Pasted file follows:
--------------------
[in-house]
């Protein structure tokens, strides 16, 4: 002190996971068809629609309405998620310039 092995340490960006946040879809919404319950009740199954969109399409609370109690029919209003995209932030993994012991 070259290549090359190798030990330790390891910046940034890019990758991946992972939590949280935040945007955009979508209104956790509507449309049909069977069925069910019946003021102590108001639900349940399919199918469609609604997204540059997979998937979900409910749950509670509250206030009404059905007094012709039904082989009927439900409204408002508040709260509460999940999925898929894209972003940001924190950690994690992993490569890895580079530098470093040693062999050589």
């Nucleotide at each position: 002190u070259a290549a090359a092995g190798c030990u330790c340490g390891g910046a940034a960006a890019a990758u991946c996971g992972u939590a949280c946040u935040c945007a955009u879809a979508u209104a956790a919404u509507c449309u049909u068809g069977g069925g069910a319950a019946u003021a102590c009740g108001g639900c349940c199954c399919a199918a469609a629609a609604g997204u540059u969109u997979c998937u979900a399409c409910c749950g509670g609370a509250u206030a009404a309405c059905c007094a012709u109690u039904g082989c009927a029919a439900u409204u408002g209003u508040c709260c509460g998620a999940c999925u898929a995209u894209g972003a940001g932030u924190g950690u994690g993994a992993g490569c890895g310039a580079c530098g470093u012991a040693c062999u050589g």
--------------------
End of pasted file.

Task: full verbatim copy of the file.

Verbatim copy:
[in-house]
């Protein structure tokens, strides 16, 4: 002190996971068809629609309405998620310039 092995340490960006946040879809919404319950009740199954969109399409609370109690029919209003995209932030993994012991 070259290549090359190798030990330790390891910046940034890019990758991946992972939590949280935040945007955009979508209104956790509507449309049909069977069925069910019946003021102590108001639900349940399919199918469609609604997204540059997979998937979900409910749950509670509250206030009404059905007094012709039904082989009927439900409204408002508040709260509460999940999925898929894209972003940001924190950690994690992993490569890895580079530098470093040693062999050589």
């Nucleotide at each position: 002190u070259a290549a090359a092995g190798c030990u330790c340490g390891g910046a940034a960006a890019a990758u991946c996971g992972u939590a949280c946040u935040c945007a955009u879809a979508u209104a956790a919404u509507c449309u049909u068809g069977g069925g069910a319950a019946u003021a102590c009740g108001g639900c349940c199954c399919a199918a469609a629609a609604g997204u540059u969109u997979c998937u979900a399409c409910c749950g509670g609370a509250u206030a009404a309405c059905c007094a012709u109690u039904g082989c009927a029919a439900u409204u408002g209003u508040c709260c509460g998620a999940c999925u898929a995209u894209g972003a940001g932030u924190g950690u994690g993994a992993g490569c890895g310039a580079c530098g470093u012991a040693c062999u050589g």